History is often a difficult subject to teach. Students frequently
have a hard time understanding how something that happened long
before they were born can affect them today. This can make incorporating
President's Day themes into your classroom especially difficult.
Here are some ideas that you can try to get students revved up
about President's day.
1. Who is your favorite president?
Most students are familiar with Mount Rushmore, though you may
have to introduce it to younger students. Have students write
a report on the four presidents they think should be up on the
2. Presidents on the money
Students know the importance of money, but they may not know
the history behind it. Take a look at different coins and/or bills
and see which presidents are featured on them. Older students
can be assigned a coin to research to see how the face of money
has changed throughout the years.
3. Dear Mr. President
We live in a country that was built by the people, for the people. As the head
of the country, the president's job is to make the changes that
the people want and/or need. Is there something that students
want to see happen or something about the president they would
like to know? Have them practice their letter writing skills by
writing a letter to the president himself.
4. A log cabin for the president
Students may enjoy hearing about how President Lincoln grew up
in poverty in a log cabin. Student can build their own log cabin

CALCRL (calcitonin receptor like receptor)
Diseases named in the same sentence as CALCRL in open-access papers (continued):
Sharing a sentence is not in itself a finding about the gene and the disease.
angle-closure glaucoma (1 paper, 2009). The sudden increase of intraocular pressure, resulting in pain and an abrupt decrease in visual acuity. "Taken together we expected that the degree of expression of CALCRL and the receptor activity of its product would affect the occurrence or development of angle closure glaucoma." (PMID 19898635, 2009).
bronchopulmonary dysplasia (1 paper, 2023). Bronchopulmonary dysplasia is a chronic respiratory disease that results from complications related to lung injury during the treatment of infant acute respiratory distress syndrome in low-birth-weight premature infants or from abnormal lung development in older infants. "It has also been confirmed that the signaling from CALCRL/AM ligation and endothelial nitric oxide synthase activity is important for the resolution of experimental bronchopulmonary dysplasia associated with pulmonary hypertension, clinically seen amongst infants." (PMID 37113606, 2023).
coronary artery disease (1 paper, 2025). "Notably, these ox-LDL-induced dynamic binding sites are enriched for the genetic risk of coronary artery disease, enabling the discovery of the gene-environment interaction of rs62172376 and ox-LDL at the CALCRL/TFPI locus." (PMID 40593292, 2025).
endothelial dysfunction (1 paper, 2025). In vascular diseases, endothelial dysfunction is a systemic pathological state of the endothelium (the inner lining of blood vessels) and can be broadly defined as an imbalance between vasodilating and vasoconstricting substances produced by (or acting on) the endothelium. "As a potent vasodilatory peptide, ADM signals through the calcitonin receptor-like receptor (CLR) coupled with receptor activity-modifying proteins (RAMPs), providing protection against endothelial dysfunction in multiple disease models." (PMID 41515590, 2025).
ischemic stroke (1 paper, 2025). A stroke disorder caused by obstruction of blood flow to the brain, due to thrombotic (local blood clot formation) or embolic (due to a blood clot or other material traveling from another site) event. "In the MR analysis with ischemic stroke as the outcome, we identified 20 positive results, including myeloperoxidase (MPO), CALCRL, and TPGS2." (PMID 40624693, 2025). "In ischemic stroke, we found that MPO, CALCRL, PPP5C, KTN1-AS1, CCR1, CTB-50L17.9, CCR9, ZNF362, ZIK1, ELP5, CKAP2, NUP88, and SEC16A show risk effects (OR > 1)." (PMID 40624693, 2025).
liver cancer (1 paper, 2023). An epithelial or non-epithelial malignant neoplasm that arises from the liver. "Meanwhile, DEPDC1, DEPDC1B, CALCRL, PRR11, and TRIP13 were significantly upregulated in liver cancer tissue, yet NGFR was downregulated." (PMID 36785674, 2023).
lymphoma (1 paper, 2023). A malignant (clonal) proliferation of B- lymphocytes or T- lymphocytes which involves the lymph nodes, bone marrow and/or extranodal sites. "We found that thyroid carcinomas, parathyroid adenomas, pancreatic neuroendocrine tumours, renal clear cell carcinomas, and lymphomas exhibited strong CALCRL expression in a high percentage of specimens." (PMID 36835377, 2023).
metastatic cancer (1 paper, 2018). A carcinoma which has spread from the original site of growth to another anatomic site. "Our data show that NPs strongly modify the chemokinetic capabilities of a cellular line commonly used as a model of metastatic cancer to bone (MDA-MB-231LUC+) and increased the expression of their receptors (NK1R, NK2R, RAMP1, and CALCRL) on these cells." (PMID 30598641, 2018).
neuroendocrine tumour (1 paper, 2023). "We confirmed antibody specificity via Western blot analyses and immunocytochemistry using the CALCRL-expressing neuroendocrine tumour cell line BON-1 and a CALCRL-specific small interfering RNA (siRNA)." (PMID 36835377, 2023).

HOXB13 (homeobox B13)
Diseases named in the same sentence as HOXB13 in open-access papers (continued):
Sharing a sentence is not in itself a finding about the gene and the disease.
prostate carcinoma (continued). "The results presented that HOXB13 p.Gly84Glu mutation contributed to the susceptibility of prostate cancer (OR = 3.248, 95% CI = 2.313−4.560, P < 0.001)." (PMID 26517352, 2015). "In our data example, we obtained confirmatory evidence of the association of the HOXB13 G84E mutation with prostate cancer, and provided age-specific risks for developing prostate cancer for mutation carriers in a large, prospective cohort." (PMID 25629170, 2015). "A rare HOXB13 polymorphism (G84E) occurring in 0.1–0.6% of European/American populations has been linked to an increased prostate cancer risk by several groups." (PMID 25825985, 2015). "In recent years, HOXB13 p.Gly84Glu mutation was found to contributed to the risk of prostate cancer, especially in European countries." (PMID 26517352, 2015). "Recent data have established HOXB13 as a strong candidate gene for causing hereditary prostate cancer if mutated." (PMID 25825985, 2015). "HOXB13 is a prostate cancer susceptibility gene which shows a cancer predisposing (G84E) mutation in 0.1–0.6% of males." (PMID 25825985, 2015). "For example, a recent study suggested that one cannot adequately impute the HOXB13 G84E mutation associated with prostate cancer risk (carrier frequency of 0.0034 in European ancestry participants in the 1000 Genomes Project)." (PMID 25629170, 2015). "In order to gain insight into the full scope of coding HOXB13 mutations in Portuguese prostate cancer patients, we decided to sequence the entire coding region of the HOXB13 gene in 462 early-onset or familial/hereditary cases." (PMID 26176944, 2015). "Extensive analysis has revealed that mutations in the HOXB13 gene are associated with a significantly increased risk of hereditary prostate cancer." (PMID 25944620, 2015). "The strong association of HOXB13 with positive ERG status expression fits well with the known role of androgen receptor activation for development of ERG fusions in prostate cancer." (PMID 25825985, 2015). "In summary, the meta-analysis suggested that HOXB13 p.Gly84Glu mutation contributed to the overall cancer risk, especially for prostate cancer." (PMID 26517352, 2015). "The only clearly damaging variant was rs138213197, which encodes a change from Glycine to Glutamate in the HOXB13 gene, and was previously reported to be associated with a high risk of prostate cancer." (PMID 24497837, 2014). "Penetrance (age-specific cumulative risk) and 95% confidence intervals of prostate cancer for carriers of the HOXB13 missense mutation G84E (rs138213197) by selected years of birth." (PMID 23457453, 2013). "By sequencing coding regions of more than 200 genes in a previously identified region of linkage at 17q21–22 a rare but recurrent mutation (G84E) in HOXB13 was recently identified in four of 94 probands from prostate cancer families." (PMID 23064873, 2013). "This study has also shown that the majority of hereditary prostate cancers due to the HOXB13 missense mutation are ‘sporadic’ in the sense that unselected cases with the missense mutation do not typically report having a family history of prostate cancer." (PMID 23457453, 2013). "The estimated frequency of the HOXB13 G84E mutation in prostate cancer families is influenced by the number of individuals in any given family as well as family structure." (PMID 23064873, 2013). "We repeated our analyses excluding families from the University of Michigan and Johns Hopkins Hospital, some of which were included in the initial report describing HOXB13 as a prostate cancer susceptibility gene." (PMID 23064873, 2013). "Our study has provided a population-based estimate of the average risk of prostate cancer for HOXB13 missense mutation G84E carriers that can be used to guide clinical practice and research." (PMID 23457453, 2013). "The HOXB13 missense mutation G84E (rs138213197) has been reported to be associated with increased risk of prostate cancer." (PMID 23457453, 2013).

(either on paper for younger students or in 3D for older students)
using twigs, popsicle sticks, or other craft items.
5. Remember the presidents
While many students may only have seen one or two presidents
during their lifetime, their parents, grandparents, or other adults
in their life will remember several. Have them interview an adult
and find interesting facts that the person remembers about different
presidents that they have seen in office.
6. Tour the president's home
If you are lucky enough to live near one of the president's
houses, you can see about taking your students on a field trip
to see it live and in person. Otherwise, many of the historical
societies have placed virtual tours online. Have students take
the tours and compare how the presidents lived then to how they
7. How well do you know your presidents?
Design a matching game for students. Younger students can try
to identify presidents by matching names to pictures, while older
students can match names to fun facts.
8. Mock election
When learning about the presidents, it is also a good time to
introduce the democratic process. One way to do this is to hold
mock elections. You can divide the class into democrat and republican
parties, have the teams elect a member to be their candidate,
and create campaigns or host debates. At the end, you can hold
your own secret ballot to see which candidate won. Depending on
the age of your students, you can have teams debate actual issues,
like school budgets, or fun ones, like if gum should be allowed
9. The White House is a zoo!
There have been some interesting White House pets throughout
the years. Have students take a look at who these presidential
companions were. Besides the traditional cat and dog, White House
pets have included goats and turkeys!
10. White House kids
While many people know the current president, they may not be
as familiar with the families that support them. Have students
research the children who have spent part of their time in the
White House, and write a paper on what they imagine living in
the White House would be like.
The difficult aspect about history is making it come alive for
your students. Once you are able to do that, they will never look
at President's Day the same!